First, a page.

While most of us did the parade, Dale packed up our equipment at the rally. There were too many bikes there to have space for our operation and by Saturday night, everybody's there to party, not to check the air in their tires. Getting back from the parade, we pulled straight in to the hotel. Lefty went looking for a co-workers brother he had seen earlier and wound up doing bike blessings for quite a few bikes.

The two gentlemen in the picture between Lefty and Rick are the state guv and the mayor of Reynosa. Lefty was politicking to beat the band.



Later, after cleaning up and cooling down, we went looking for cabrito. When we found the restaurant, they were out, so we wound up eating parrillada instead.



In the morning it was pack up and head out. Weather coming back was wonderful, cool day, lots of cloud cover and a tail wind to boot. I'm still trying to find a gas station along that highway without pay toilets.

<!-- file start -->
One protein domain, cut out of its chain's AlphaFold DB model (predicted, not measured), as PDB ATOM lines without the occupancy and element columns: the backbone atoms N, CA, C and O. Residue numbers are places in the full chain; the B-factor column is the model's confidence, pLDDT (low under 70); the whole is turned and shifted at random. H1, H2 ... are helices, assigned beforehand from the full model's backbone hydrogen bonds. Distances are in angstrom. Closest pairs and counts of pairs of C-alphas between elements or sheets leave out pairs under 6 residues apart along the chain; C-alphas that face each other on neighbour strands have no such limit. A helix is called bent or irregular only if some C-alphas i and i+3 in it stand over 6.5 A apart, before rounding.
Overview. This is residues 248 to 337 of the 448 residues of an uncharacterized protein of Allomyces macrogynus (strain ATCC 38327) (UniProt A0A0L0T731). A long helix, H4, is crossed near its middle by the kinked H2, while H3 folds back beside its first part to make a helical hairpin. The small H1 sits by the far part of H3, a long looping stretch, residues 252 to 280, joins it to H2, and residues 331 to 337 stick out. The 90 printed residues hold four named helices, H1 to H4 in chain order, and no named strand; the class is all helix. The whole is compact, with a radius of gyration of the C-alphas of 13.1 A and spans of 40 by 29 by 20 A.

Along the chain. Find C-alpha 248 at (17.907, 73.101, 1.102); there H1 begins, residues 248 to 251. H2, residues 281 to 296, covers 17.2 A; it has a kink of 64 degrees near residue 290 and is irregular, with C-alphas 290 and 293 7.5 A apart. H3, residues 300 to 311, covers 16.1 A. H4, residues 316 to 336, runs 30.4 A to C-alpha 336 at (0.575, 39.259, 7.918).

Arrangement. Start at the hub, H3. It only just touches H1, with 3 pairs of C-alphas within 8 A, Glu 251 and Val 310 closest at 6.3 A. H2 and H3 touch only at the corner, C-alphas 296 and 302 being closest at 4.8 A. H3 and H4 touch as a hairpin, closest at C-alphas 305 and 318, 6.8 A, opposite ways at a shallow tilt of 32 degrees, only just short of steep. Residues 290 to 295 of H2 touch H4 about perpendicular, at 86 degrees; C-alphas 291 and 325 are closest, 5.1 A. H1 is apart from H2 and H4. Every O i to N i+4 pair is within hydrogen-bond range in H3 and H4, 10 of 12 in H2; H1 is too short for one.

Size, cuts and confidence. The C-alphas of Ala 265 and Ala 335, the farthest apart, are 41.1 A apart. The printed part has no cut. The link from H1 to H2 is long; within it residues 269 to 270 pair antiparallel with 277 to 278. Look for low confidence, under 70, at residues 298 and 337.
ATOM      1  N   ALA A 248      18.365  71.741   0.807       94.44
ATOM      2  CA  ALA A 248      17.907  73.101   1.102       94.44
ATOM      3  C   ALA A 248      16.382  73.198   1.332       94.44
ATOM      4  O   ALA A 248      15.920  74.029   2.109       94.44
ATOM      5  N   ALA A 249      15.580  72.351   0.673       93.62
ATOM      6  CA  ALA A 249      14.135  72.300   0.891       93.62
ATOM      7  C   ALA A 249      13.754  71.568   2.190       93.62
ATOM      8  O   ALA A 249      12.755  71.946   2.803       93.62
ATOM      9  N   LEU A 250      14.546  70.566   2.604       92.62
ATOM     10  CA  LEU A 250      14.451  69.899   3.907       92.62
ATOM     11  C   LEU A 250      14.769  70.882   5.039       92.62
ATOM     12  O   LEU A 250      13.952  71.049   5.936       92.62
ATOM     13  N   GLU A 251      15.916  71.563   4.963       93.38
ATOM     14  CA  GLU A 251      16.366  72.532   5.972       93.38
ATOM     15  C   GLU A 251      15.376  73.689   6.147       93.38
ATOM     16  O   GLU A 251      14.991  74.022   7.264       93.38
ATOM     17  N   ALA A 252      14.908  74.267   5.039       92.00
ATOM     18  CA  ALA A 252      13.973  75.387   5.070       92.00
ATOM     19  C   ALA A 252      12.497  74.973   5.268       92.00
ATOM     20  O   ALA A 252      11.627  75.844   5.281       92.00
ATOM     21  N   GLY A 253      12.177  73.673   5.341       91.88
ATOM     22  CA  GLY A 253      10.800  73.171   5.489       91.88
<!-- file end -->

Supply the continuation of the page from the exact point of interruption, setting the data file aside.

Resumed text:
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Discussion Starter · #10 ·
Part X - Back Home Again



At the border, crossing took an hour or so, we had lunch at Subway's, dropped off Rick, his bike and the compressor in McAllen, then rode home to Corpus Christi. All in all, it was a good trip, no, a great trip!



Several clubs at the rally were from Tampico, a large city a bit further down the coast, and they invited us to their 2nd annual bike rally, Moto Hermandad to be held the end of May. That appeals to the group so we're making plans. It looks like the rally is held right on the sea wall. If you're interested, let me know.

Until then, I'm still ... Grumpy.
 

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Hope you are no longer Grumpy as you look to have had a wonderful ride. Bee sting aside. Great pics and wonderful report...again! I appreciate your consideration for other bikers. Great stuff. Bibles, blessing, and compressed air. Too cool!